Genetic Therapy Inc. (GTI) announced Tuesday that it receivedapproval to conduct the first human gene therapy trial to treatlung cancer from the Recombinant DNA Advisory Committee(RAC) of the National Institutes of Health (NIH).
The FDA still must approve the trial.
To be held at M.D. Anderson Cancer Center in Houston, the trialwill involve the direct in vivo administration into patients ofgenetically altered vectors to treat lung cancer.
The initial trial will involve a small number of patients withsmall-cell lung cancer, a fatal form of cancer that affectsmore than 100,000 people in the U.S. The study will evaluatetechnology, efficacy and safety issues, according to MarcSchneebaum, vice president and chief financial officer of theGaithersburg, Md., company.
In the study, a group of patients expressing the cancer-causinggene known as K-ras will receive vectors produced by GTIcontaining an antisense gene that may slow the rate of tumorcell growth.
As a mirror image of K-ras, this antisense gene, whenfunctioning in the rapidly dividing tumor cells, is expected tobind to and suppress the activity of K-ras molecules.
A second patient population, expressing an abnormal version ofthe p53 tumor suppresser gene, will receive vectors containingthe normal p53 gene.
In both approaches, non-cancerous, slowly dividing lung cells,which would not receive the inserted genes, should remainunaffected.
"These trials will apply an in vivo approach, which does notrequire the removal of patient cells and subsequentreintroduction of these cells," said M. James Barrett, GTI'spresident and chief executive officer.
GTI also received RAC approval of four gene transfer trials,including a human ex vivo gene therapy trial using interleukin-4 (IL-4) and an immune cell growth factor to treat cancer,which will involve a dose escalation to improve the body'snatural immune response to tumor cells by transferring the IL-4 gene into patient's cells.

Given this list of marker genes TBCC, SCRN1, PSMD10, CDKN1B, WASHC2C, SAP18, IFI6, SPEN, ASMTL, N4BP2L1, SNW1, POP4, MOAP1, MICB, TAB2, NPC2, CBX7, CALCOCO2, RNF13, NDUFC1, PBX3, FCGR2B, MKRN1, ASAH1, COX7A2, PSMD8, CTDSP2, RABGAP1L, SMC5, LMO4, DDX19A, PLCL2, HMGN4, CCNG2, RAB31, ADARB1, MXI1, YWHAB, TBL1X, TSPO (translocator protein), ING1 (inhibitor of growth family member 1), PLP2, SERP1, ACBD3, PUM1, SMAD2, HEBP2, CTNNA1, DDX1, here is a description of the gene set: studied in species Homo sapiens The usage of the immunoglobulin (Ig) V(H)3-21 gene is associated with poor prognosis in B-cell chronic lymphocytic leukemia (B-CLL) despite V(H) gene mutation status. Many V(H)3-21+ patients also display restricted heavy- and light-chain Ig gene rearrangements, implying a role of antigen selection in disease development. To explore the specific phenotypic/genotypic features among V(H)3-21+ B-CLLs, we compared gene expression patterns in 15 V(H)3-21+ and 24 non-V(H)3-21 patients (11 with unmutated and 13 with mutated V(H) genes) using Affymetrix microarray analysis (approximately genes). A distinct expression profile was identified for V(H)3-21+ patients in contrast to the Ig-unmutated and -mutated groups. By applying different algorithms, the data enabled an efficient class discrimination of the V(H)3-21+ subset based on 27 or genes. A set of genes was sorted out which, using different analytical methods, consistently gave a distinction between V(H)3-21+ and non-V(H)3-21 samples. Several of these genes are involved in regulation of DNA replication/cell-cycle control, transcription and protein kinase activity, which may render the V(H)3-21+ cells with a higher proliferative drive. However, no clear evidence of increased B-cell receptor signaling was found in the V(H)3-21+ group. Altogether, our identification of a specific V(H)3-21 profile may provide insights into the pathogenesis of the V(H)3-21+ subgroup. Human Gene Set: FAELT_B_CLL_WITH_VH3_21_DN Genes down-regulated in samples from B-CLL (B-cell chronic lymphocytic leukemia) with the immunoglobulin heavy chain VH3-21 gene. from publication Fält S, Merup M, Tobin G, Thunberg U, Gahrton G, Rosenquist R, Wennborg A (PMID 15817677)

Once in the body, these cells are expected to produce IL-4,which can potentially stimulate an enhanced immune responsewhile allowing for continuous in vivo production of the growthfactor.
The other studies include one by the NIH to assess lymphocytetherapy in HIV-infected patients, a study at St. Jude Children'sResearch Hospital in Memphis, Tenn., to assess the efficacy ofautologous bone marrow transplantation and bone marrowpurging in the treatment of neuroblastoma and studies at M.D.Anderson for the treatment of chronic lymphocytic leukemia.
These trials, using GTI-produced vectors, are expected to beginfollowing FDA approval.
GTI shares (NASDAQ:GTII) were up 38 cents a share on Tuesdayto $9.63.
Other companies using gene therapy for specific cancerapplications:
-- Vical Inc. of San Diego
In Phase I clinical trials with its HLA B7 antigen for cancerimmunotherapy by gene therapy in melanoma patients.
-- Somatix Therapy Corp. of Alameda, Calif.
Developing a gene therapy vaccine to stimulate patient'simmune system to selectively destroy cancer cells.
-- Cell-Pro Inc. of Seattle
In an NIH study, normal genes are inserted into Cell-Pro's stemcells to see if they will produce normal white cells for thetreatment of severe combined immunodeficiency syndrome;
an MD Anderson study is inserting a marker gene into Cell-Pro's stem cells in a step toward treating chronic myelogenousleukemia (CML).
--Targeted Genetics of Seattle
HyTK suicide vector for cancer treatment.
-- Michelle Slade Associate Editor
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